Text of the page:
The Daily Mail was busted for publishing an inaccurate pre-emptive story on the verdict in the Amanda Knox appeal trial, according to Gawker.
The Daily Mail’s story falsely claimed that Knox’s appeal was “rejected,” when, in fact, yesterday an Italian appeals court freed her. Knox was convicted with Raffaele Sollecito in 2009 of murdering her roommate Meredith Kercher.
Gawker posted a screenshot from the story, published Oct. 3 at 8:50 PM BST. The fake news story stated:
“Amanda Knox looked stunned this evening after she dramatically lost her prison appeal against her murder conviction.”
The Daily Mail went on to describe the reactions of family of the murder victim Meredith Kercher and the prosecutors and the next course of action for Knox. Interestingly, the Daily Mail quoted “prosecutors” on their reactions to the incorrect news that Knox was convicted.
The prosecutors are quoted as saying “justice has been done” and that “on a ‘human factor it was sad two young people would be spending years in jail.”
A Google search of the “human factor” quote only produces the Daily Mail’s bad story and stories about the Daily Mail’s epic fail, suggesting that the quotes were made up. iMediaEthics has written to the Daily Mail to ask where the quotes came from, if it will be apologizing for the fake story, and how the story was published in the first place.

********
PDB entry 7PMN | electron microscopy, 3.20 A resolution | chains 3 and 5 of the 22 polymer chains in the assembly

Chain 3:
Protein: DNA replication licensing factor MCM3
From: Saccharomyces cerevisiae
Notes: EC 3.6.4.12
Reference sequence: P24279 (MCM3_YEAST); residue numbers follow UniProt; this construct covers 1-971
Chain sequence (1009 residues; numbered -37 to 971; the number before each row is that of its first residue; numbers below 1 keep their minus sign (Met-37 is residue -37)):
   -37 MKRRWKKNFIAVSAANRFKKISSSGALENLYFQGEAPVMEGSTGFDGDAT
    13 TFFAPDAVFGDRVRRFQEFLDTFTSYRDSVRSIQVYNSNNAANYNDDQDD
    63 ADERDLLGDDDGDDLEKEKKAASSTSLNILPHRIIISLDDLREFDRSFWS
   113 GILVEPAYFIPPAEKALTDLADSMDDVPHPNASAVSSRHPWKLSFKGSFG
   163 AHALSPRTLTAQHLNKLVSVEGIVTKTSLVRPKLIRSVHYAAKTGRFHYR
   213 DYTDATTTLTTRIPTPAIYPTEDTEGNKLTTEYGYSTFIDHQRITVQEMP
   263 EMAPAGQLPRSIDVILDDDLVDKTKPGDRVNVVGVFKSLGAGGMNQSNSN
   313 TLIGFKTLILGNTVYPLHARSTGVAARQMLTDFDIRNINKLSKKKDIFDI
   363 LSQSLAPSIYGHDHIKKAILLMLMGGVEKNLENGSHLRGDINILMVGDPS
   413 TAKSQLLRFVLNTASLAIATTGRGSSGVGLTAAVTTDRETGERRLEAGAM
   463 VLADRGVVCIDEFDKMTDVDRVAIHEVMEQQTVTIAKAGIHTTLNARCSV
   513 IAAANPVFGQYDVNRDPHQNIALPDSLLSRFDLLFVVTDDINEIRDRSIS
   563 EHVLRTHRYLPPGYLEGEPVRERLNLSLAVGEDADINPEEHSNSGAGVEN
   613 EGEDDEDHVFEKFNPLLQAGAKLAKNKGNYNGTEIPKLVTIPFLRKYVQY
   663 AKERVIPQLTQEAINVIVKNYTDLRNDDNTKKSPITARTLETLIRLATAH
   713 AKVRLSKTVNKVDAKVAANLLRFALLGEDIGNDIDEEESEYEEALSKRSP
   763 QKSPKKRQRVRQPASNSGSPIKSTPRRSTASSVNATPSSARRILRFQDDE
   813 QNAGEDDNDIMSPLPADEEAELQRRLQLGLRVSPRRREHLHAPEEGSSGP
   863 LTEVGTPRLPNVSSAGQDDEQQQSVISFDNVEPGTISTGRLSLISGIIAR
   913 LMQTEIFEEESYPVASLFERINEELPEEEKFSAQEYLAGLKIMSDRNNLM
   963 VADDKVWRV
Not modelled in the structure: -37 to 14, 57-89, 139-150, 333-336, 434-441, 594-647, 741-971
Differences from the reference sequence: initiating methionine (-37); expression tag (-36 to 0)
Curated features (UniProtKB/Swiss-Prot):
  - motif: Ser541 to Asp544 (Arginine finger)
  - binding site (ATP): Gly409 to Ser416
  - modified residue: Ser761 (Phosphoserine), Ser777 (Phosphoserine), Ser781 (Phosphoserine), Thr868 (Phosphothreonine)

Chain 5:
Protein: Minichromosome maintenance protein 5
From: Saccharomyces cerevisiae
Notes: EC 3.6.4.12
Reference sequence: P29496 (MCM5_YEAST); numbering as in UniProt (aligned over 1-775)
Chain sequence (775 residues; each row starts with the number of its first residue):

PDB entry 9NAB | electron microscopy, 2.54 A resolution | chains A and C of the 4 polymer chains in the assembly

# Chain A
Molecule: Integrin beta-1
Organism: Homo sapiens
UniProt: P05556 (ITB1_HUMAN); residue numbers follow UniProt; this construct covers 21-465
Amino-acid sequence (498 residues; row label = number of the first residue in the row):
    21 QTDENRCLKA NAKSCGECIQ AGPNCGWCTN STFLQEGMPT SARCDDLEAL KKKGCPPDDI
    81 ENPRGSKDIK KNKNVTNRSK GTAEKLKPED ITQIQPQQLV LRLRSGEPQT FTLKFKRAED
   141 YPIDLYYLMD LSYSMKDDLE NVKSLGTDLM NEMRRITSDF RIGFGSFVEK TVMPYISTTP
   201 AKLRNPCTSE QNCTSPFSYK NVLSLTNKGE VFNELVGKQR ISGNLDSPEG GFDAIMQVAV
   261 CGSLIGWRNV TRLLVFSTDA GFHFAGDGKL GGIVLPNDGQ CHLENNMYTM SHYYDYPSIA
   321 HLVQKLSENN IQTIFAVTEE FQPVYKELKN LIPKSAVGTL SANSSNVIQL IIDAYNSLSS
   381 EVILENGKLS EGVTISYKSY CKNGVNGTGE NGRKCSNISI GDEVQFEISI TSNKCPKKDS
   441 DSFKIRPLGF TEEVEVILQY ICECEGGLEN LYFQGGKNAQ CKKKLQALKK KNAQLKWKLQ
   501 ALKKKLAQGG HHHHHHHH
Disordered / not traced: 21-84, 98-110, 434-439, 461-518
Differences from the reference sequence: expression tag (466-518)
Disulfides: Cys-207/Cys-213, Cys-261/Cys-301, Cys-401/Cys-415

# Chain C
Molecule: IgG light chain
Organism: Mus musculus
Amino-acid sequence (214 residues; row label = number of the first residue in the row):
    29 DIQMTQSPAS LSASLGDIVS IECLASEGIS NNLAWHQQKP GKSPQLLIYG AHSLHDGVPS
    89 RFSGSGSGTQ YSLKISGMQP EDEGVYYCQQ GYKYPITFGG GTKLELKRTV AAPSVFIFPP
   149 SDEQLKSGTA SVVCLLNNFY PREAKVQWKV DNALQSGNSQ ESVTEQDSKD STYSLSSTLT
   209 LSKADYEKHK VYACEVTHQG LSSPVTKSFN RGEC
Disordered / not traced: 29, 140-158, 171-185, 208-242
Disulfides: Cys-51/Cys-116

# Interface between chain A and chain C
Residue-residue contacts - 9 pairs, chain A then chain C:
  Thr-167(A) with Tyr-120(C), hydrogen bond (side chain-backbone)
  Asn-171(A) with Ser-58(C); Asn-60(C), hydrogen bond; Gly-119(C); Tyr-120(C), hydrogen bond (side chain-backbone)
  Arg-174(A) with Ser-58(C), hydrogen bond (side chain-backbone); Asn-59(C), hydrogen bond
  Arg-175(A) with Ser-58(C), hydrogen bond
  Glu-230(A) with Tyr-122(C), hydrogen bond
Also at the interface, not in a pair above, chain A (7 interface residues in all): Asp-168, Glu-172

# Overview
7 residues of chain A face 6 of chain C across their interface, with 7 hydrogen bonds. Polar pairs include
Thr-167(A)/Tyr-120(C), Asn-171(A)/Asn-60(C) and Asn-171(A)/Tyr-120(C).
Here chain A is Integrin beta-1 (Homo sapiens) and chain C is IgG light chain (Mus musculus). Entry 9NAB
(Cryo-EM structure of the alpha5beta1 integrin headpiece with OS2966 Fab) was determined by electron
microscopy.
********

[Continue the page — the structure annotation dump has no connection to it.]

Malcolm Coles is credited with spotting the fake story before it was removed from the Daily Mail’s website. Coles, who describes himself as “an SEO consultant and freelance content strategist from London,” posted screenshots of a Google search indicated the original story, by Nick Pisa.
Coles noted that the Sun, Sky News and the Guardian all “claimed she’d been found guilty,” but the Daily Mail’s error was the worst. According to Coles, “the Sun published a story” like the Daily Mail but he didn’t have an image as evidence.
UPDATE 10/4/2011 9:30 AM EST: More from Journalism.co.uk, which adds that the Guardian incorrectly reported Knox was found guilty on its live blog. According to Journalism.co.uk, the Guardian apologized shortly thereafter. Also, the Sun posted a story stating Knox was guilty.